monday, september 22nd, 2008 12:08am
I've been putting some productive time into something I'm calling "The Dashboard Initiative". Most of this time to date has been outside of normal work hours due to a few other priorities, but in time I expect to add this to the list of on-going work projects.
Inspired by work done by Brown's Office of Institutional Research, the concept of the dashboard is to provide useful trend information about the operation of different facets of the Library. The analogy to a car dashboard is good: whereas 'instruments' make up a car's dashboard, what I'm calling 'widgets' make up the Library's dashboard.
As shown on this dashboard information page, a dashboard widget consists of three counts (baseline, trend, and current), a trend indicator, and a 'more-info' button that itself is a miniature graph. My visions for possible future dashboard usage within the Library and across campus are grand, but it is important to remember that the dashboard idea is intended to serve a rather specific data-display purpose: to usefully display trend information. Data that lends itself to pie-chart breakdowns can be important to an organization and can be an integral part of an organization's data-farm, but is somewhat outside the scope of the dashboard focus on trends.
One of the reasons I find the dashboard concept so compelling is that it provides a kind of 'template' for data-tracking feeds. Increasingly we've been building into more projects the ability to stream out statistic counts, but to date there hasn't been a clear standardized vision of how this statistical data might be presented. The dashboard offers that standard.
If we were to rebuild from scratch the easyBorrow system, we could from the start automate count-flows that could populate widgets representing trend-usage for Josiah redirects, BorrowDirect, VirtualCatalog, InRhode, and Iliad. This of course applies to all new systems, and over time I expect we'll retrofit many of our existing ad-hoc statistical counts to flow into widgets.
I have a vision of the creation, over time, of a plethora of widgets representing useful trend-information on checkouts, interlibrary-loan usage, new-titles additions, collections-web-access usage, requests for offsite materials, and physical library attendance to name just a few. This then begs the question of how to manage all these widgets.
I envision a 'MyWidgets' page where, based on cookies and login, a user could view a listing of all Library widgets, filter by tag, and select those she finds useful for a personalized widget page. As part of my work I may pay particular attention to the flow of easyBorrow requests to our different borrowing partners, and scan other widgets tracking workbench file uploads to our in-development repository. Other folk in the library might be particularly interested in widgets that track numbers of books sent to our offsite Annex facility, as well as widgets that track the number of requests for those materials, and widgets that track how many requests for offsite materials are still made when the user is offered a link to a Google Book scan of the requested title. Our French scholarly resources librarian might choose for her page widgets tracking French new-title additions, as well as checkouts of French-language items.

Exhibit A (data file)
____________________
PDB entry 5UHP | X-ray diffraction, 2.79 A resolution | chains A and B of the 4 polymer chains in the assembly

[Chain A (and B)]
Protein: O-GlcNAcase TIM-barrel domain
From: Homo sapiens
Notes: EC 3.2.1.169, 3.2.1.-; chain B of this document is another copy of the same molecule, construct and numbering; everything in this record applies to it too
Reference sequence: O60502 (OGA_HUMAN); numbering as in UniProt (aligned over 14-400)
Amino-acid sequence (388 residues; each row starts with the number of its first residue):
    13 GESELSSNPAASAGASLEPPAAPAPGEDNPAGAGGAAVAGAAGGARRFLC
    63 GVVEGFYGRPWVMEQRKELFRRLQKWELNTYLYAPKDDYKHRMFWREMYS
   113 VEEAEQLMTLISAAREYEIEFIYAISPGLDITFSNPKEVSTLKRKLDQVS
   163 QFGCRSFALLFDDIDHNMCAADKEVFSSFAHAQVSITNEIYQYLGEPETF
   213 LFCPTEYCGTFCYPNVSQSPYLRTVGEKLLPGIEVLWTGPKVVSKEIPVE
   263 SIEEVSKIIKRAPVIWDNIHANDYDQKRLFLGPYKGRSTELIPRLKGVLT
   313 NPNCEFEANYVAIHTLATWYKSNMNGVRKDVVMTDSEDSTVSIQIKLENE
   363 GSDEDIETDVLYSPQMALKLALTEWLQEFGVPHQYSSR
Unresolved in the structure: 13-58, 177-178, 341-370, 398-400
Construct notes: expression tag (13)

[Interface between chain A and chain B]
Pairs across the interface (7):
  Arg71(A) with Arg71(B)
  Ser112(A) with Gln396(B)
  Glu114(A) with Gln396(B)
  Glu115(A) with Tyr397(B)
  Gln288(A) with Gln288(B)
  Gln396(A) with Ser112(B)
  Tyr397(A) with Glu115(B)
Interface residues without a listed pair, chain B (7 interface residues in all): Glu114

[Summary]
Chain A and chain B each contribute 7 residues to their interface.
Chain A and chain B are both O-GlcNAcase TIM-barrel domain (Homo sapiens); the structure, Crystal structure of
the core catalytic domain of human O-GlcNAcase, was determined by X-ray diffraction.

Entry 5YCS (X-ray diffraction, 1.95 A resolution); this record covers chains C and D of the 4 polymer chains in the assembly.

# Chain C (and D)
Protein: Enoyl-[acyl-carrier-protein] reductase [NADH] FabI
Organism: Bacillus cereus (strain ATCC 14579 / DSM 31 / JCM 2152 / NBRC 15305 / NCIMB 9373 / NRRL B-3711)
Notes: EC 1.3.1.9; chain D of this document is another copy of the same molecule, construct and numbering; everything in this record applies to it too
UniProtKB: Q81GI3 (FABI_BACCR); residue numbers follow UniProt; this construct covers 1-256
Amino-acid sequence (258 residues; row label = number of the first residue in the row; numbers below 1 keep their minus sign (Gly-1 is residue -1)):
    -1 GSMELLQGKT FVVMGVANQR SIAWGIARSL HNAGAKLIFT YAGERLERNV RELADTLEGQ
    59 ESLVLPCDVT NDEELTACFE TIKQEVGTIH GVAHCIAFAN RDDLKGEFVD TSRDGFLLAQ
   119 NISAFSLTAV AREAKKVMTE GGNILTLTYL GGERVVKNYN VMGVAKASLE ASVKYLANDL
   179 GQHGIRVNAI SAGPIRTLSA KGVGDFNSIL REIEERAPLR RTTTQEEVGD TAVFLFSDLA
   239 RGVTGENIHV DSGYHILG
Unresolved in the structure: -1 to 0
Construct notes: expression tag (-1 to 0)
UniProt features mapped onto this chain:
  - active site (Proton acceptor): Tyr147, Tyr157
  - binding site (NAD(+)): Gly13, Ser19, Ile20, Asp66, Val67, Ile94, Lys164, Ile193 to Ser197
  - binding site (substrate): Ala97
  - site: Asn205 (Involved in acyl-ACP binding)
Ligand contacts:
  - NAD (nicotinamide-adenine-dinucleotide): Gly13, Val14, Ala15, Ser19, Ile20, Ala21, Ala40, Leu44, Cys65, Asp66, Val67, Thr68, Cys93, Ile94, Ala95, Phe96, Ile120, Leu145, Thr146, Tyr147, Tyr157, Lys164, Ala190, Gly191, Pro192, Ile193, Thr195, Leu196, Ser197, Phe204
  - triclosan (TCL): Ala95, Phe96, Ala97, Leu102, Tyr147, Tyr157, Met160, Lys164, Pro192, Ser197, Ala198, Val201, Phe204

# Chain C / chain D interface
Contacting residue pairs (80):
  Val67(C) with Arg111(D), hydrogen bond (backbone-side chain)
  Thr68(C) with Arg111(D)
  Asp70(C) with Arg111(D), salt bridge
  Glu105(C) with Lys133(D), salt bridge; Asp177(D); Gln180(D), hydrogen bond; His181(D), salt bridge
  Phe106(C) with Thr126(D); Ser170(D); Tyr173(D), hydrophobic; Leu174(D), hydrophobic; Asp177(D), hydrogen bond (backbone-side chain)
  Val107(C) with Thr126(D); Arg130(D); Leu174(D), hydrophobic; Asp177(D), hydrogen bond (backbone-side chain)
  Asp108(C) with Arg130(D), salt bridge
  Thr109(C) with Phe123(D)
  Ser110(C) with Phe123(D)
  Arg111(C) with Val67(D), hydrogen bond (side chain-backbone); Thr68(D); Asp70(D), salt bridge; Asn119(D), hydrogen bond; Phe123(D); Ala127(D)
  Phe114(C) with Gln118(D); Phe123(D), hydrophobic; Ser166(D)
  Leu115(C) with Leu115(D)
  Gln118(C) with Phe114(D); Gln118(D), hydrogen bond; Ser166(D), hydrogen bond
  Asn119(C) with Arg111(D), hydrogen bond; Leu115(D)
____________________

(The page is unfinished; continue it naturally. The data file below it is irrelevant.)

Thinking even more broadly -- campus-wide -- it's easy to imagine how, if other departments adopt the dashboard idea, a facility could even be developed for, say, the chair of the French department to 'subscribe' to a Library 'French New-Titles' widget, a Library 'French-Language Checkouts' widget, as well as a Registrar widget representing the numbers of freshmen enrolled in French 1, and another Registrar widget representing numbers of French concentrators.
Along these lines, I expect to one-day add an rss and html parameter-segment to a widget-url to facilitate such cross-campus usage.
For now, starting on a small-scale, I've created via Django's default admin a simple form allowing non-technical end-users to create a widget simply by typing or pasting into the form a list of key-value data-pairs.
Upon submitting the form, the data-points are parsed and made into the discrete data-elements comprising a widget. This is in-place now. In fact, the widget on the dashboard information page was created (and can easily be updated) via this form. Further, this weekend I implemented the ability to view detail line-chart information using Google's chart API. So changing a label or data-point via the simple form now changes not just the widget but also the detail chart, on-the-fly. Though I expect to automate many data flows used to create dashboard widgets, the utility of the form will allow non-technical folk to take data they already create via manual processes and easily make that data much more visible to others.
We'll see how this all unfolds. The potential is exciting.